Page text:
Hmm, where to start? I guess I developed an interest in angel investing in B-school. Everyone talked about wanting to work for venture capital firms, and I didn’t even know what they were. Several months later I was hired by a private equity firm, and worked for it and another private equity firm for the next several years. After this experience, I was hooked on investing, but I realized that there was one thing that I lacked to become a great venture capitalist – I don’t really have the ego for it.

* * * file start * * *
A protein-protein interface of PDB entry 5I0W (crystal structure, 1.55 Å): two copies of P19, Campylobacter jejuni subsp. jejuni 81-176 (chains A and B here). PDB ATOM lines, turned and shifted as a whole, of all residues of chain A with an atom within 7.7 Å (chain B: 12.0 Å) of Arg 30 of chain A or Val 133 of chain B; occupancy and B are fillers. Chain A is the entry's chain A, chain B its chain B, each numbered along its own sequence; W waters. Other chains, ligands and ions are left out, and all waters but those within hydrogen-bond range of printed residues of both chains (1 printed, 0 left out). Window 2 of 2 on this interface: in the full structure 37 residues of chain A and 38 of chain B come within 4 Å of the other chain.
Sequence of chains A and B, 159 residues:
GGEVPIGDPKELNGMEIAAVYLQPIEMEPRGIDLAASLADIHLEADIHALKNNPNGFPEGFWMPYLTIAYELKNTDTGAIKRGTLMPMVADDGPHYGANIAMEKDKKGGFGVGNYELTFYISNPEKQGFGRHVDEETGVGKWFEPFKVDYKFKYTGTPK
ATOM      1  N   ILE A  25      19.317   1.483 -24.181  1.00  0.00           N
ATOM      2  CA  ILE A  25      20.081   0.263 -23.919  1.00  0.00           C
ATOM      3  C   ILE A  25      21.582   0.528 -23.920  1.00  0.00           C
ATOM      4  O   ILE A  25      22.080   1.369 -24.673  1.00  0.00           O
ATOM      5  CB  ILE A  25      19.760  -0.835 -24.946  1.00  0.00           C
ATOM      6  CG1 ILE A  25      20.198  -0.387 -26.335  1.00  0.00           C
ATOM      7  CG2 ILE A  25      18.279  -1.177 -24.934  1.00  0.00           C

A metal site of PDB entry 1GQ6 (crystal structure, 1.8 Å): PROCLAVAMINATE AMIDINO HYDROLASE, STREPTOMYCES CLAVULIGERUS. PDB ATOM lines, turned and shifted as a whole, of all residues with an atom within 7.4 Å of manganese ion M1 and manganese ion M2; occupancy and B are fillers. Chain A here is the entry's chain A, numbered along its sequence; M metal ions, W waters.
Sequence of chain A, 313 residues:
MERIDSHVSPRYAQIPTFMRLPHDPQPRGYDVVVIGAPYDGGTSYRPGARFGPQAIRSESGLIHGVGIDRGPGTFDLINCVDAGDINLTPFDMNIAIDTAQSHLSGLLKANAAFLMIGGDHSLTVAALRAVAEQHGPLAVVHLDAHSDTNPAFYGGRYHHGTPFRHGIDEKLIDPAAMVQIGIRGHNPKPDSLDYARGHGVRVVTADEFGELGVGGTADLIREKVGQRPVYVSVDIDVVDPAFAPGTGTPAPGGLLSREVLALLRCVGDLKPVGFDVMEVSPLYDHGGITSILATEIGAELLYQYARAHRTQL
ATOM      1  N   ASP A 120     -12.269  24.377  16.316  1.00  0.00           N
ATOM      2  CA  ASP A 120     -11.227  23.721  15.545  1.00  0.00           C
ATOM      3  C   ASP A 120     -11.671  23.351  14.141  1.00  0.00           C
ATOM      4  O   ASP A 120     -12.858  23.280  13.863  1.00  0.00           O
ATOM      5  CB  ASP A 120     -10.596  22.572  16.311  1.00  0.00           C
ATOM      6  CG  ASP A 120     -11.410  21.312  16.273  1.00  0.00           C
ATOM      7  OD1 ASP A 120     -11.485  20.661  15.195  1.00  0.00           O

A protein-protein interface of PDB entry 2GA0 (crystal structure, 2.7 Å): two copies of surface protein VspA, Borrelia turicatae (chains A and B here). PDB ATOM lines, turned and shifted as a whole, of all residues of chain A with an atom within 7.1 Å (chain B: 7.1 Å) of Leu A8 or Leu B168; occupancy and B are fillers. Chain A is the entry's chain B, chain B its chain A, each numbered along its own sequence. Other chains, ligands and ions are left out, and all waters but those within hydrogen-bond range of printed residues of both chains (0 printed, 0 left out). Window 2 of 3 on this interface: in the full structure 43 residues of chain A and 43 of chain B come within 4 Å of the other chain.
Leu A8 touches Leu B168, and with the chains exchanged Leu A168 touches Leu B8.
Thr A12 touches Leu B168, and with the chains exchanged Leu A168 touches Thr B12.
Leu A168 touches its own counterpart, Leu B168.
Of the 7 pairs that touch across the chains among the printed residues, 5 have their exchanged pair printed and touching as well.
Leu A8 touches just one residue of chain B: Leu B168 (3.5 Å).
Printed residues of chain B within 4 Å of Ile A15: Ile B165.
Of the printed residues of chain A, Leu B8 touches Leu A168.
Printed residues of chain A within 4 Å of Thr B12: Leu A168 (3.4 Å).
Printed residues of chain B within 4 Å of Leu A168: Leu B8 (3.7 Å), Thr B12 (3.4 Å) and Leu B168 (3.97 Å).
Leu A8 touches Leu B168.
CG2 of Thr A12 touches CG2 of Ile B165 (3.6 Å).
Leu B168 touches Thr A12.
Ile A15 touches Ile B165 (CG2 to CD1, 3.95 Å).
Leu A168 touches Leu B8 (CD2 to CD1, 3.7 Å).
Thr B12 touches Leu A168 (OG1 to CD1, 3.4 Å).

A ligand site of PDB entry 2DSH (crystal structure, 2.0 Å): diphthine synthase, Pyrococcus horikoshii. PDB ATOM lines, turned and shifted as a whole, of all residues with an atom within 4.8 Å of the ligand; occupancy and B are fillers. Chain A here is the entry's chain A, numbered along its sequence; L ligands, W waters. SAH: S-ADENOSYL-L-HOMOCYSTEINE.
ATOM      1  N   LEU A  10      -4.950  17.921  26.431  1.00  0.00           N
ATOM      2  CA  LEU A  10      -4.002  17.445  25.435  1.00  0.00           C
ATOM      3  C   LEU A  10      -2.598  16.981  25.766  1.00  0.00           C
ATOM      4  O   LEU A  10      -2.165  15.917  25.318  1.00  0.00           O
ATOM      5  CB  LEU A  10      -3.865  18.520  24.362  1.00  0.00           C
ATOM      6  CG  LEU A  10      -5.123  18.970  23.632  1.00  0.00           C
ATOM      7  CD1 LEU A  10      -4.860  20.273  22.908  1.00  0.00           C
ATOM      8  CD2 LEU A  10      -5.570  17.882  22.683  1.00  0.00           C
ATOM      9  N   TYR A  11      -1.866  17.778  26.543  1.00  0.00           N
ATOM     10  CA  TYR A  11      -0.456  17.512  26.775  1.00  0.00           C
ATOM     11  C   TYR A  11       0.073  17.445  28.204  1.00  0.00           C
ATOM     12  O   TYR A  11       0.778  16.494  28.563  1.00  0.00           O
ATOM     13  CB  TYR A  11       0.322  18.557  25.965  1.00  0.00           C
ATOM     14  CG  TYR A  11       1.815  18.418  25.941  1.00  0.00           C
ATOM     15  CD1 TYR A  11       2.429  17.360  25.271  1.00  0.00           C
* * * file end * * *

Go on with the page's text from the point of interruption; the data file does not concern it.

To be a truly great venture capitalist, you have to seem as if you have all the money and knowledge in the world, even if it’s not true. It’s all about image in that world – if people think you already have money, they figure you must know how to make it better than they do, and they entrust you with their money. I don’t want to oversimplify it, because it’s still a mammoth task to raise money, but it is all about the image, and I’ve never really been into the political games. Besides, like they say, the more you learn, the more you realize you don’t know. I could never speak with authority because I knew how shaky the assumptions really were. To truly be an expert, you had to be oblivious to the facts, and I just couldn’t do it. So I went my own way.